A recent occurence in my life, so I thought I would share. So what does happen when a house floods prior to settlement…does the world as you know crash down and you void the contract?
I am happy to report…NO! (depending on the amount of damage and repairs)
I recently wrote a contract on a 10-year-old town house that this happened to. The connecting neighbors had done a beautiful kitchen remodel, complete with moving water lines to accommodate an island sink. No problem, right… well, something went askew because when the homeowners arose from a peaceful night’s rest, they found several inches of water in their basement. What happened they asked??? Well, the neighbor’s beautiful new island sink pipe had burst, releasing so much water that it caused the floor to cave in and flood not only the neighbor’s lowest level, but also their own (the house now under contract) as well.
Guess what the lemonade in this story is? Well, the buyer got to have the inspector come while the flooring was ripped out and the walls were completely opened! Wonderful…how many people get to see the inside of their walls when they buy a resale? Not many! Mold was present (from the incident we assume), and was noted on the inspection report. We requested the required repairs and remediation, and the insurance paid for all of it! Fantastic news…all is right in the world now.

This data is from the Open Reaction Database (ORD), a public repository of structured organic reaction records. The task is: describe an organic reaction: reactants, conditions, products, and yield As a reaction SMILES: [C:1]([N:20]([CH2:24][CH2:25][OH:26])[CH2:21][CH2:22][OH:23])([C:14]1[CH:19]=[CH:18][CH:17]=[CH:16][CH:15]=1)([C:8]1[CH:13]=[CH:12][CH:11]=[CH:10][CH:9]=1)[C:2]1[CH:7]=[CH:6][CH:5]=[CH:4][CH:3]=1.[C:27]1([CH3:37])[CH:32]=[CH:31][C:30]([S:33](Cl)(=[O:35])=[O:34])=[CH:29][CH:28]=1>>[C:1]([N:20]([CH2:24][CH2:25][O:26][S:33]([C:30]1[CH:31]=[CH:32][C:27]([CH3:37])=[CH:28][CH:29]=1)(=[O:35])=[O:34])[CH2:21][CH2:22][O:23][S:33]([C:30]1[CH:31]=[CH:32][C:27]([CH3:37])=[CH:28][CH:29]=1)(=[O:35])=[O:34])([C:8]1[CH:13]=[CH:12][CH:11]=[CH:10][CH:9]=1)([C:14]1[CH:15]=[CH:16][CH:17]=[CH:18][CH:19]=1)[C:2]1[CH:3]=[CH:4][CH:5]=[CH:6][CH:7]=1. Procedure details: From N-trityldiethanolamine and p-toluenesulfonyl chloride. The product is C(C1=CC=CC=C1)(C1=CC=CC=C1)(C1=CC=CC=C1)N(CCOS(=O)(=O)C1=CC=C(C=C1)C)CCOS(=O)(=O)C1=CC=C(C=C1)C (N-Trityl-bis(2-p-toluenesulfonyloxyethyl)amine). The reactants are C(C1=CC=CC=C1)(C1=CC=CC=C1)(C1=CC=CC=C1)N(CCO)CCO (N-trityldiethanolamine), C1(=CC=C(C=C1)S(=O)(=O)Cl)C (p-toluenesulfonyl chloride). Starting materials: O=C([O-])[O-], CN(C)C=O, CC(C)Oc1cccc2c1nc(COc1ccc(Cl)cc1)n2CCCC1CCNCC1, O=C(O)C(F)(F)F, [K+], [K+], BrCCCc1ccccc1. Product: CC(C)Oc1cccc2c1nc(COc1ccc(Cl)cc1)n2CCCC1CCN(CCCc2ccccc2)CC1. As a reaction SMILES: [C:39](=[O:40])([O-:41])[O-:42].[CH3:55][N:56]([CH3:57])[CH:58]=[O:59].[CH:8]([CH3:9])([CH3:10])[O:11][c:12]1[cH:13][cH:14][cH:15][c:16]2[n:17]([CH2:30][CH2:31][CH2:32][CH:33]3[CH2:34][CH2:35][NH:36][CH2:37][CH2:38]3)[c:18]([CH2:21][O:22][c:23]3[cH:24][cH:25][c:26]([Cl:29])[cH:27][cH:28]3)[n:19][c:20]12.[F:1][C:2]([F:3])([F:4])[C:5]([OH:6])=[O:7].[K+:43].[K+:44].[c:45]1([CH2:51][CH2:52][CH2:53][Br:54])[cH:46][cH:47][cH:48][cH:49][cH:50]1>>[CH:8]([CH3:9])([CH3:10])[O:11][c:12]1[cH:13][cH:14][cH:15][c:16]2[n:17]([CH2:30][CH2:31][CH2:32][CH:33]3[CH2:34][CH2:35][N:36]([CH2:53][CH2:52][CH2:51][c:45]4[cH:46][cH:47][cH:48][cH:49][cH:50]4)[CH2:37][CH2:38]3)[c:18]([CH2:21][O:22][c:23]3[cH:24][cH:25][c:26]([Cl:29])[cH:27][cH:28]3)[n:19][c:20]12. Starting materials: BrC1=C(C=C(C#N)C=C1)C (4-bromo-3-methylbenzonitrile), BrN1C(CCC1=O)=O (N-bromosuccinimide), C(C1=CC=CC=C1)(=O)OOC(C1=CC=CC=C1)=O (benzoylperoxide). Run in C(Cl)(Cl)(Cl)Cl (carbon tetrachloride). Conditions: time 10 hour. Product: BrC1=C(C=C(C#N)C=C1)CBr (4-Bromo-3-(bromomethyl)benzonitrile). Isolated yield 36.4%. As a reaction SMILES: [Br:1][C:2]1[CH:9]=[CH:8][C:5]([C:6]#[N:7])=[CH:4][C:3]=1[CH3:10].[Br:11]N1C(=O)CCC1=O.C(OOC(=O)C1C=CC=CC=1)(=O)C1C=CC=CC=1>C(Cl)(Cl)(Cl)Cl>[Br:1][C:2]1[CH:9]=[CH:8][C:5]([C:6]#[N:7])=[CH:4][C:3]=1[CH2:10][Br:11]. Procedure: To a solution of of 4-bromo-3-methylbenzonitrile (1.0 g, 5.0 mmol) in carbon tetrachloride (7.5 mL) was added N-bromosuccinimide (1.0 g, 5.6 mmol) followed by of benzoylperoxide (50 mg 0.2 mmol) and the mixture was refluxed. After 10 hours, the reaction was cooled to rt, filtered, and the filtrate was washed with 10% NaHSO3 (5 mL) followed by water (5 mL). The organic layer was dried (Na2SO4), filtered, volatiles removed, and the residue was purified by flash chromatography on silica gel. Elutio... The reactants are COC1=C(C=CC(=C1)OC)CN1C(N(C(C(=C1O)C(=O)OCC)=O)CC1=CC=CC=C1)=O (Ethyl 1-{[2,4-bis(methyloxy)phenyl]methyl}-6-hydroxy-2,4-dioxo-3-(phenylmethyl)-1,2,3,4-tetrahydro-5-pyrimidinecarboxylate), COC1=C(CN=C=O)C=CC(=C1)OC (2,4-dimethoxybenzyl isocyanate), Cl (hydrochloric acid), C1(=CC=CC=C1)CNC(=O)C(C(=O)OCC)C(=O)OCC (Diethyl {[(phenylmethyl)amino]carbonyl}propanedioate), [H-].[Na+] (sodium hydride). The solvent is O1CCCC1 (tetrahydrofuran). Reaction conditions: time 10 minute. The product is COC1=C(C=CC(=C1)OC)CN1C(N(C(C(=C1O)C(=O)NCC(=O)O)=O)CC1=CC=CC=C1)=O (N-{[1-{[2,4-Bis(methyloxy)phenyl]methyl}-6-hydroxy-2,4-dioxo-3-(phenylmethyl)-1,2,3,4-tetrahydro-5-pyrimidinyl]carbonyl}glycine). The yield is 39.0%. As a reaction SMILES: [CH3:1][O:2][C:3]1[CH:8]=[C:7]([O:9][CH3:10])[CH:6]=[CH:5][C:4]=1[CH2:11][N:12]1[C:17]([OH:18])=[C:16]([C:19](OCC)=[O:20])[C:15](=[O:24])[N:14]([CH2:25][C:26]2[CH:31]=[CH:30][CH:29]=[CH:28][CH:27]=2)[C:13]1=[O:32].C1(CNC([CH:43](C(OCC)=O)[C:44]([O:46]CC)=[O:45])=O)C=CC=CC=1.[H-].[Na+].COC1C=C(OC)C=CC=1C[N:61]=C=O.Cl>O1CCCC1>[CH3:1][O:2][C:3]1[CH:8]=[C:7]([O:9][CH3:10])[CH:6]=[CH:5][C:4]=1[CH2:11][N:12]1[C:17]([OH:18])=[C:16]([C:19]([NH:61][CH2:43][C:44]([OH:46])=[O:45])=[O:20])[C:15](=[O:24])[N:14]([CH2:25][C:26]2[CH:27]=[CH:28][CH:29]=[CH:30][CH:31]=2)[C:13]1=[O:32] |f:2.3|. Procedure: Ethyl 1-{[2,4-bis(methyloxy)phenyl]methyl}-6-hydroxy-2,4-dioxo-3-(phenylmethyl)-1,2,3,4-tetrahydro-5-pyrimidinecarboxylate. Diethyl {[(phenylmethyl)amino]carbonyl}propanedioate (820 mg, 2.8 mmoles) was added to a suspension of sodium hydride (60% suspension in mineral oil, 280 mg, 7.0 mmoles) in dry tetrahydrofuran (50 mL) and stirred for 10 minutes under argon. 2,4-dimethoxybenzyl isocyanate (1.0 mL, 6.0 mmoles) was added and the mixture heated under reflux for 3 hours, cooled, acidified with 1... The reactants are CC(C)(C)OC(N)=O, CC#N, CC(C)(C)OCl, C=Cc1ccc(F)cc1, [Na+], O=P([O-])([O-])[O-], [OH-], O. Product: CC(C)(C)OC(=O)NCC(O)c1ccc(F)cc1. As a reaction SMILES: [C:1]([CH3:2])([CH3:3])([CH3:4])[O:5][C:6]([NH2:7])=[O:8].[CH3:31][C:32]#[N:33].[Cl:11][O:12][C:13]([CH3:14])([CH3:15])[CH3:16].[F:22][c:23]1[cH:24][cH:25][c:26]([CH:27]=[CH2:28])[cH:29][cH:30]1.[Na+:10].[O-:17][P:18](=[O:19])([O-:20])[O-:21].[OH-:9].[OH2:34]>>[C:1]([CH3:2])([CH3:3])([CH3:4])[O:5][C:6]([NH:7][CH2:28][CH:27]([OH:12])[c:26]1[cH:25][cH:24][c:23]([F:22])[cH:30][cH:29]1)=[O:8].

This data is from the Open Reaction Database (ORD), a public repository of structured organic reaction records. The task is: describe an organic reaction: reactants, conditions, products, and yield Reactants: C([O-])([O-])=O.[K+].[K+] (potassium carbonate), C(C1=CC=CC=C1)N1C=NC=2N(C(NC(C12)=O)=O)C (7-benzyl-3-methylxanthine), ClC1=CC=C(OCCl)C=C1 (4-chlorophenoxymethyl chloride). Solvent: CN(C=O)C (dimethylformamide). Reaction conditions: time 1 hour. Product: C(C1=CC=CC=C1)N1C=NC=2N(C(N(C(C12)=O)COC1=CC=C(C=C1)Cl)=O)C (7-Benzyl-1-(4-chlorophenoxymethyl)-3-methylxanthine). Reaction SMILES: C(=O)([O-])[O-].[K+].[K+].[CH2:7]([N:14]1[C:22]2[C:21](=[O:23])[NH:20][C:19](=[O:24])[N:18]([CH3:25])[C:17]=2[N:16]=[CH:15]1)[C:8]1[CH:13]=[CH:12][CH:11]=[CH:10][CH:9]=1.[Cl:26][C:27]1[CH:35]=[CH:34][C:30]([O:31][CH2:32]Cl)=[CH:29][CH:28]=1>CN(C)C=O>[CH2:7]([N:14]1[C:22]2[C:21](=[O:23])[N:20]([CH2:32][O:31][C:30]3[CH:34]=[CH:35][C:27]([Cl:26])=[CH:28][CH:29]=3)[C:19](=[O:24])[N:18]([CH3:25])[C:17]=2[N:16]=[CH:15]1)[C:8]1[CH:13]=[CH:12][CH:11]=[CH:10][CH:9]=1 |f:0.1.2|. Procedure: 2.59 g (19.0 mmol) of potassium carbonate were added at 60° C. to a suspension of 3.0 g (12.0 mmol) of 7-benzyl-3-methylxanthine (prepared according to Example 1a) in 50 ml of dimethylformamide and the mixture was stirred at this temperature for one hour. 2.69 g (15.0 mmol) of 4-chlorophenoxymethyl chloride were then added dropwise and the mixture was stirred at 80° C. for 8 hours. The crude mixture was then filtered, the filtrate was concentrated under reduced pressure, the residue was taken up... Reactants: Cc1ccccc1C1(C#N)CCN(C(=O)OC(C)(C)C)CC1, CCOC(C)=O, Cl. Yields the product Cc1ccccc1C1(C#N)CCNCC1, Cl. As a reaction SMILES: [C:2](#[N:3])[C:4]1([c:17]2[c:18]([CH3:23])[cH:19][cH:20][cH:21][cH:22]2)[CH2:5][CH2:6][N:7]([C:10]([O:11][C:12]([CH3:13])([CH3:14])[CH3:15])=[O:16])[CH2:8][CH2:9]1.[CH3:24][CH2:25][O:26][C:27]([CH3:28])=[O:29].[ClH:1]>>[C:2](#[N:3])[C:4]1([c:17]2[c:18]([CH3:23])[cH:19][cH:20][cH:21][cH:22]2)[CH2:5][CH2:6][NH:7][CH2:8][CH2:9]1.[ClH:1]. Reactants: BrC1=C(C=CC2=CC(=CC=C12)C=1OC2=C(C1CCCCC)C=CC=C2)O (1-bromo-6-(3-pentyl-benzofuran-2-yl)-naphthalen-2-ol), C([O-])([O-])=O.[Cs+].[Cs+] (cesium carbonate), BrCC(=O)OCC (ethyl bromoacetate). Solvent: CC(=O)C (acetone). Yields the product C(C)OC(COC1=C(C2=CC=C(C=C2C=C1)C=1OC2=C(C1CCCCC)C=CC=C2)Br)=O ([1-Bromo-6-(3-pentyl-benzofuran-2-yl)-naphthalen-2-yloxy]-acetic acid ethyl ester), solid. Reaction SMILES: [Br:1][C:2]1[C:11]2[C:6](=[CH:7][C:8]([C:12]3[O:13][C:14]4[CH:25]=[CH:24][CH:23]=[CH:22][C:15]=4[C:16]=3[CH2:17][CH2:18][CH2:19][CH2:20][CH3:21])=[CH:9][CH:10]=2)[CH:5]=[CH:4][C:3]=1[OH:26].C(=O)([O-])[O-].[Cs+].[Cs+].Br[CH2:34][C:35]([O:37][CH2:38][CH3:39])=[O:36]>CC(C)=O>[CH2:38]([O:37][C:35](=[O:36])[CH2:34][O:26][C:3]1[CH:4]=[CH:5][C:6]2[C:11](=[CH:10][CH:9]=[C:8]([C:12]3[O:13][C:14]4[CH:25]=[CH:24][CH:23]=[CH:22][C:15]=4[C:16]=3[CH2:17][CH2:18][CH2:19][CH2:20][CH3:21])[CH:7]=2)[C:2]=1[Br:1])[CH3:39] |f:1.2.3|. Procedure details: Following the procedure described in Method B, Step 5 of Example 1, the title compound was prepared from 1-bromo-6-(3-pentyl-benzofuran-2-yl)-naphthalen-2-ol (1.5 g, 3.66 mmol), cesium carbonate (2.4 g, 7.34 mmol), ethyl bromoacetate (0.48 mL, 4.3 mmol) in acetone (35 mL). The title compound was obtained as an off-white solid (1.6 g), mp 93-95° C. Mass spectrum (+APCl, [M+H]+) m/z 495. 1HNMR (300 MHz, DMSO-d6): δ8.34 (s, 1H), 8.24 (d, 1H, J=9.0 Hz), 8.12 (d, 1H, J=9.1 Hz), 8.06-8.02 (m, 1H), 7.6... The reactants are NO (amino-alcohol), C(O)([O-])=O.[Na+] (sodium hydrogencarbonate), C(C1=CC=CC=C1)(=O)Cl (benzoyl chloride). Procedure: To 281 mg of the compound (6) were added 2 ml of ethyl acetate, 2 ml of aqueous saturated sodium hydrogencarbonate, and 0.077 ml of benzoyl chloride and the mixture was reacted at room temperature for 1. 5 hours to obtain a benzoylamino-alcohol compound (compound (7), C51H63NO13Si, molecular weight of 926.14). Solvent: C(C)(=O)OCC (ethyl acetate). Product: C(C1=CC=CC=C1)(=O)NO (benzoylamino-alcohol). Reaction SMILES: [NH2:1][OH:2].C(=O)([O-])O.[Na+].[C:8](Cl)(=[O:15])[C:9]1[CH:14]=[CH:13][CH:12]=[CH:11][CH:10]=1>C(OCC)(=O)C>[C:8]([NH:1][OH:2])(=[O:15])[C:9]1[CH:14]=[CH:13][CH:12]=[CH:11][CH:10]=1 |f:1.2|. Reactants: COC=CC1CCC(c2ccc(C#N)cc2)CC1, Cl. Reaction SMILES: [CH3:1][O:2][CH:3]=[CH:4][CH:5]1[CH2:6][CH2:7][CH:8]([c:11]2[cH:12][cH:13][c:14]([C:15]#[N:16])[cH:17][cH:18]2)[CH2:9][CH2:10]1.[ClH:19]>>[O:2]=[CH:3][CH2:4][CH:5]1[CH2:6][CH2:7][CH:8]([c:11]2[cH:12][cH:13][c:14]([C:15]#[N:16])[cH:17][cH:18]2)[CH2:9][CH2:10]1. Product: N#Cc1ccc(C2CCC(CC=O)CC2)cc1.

If this ever happens to you…just make sure to get the inspector in as soon as possible, preferably while the walls are open and note anything that is a potential problem…then, ask for it to be fixed per the home inspection addendum and also request the documentation of the repair from the seller prior to settlement. Make sure to advise the lender of the problem in case the appraisal needs to be pushed back to when the floors and walls are replaced (often a requirement of VA loans and FHA loans). It also doesn’t hurt to have very kind and cooperative sellers and a fantastic listing agent :).
All in all, the whole ordeal was a total bummer for the sellers and the neighbor’s (whose insurance had to cover everything and their home was in serious disrepair) but no big deal for the buyers…who are still getting an amazing home.
Things go wrong all the time but you just have to make lemonade from lemons.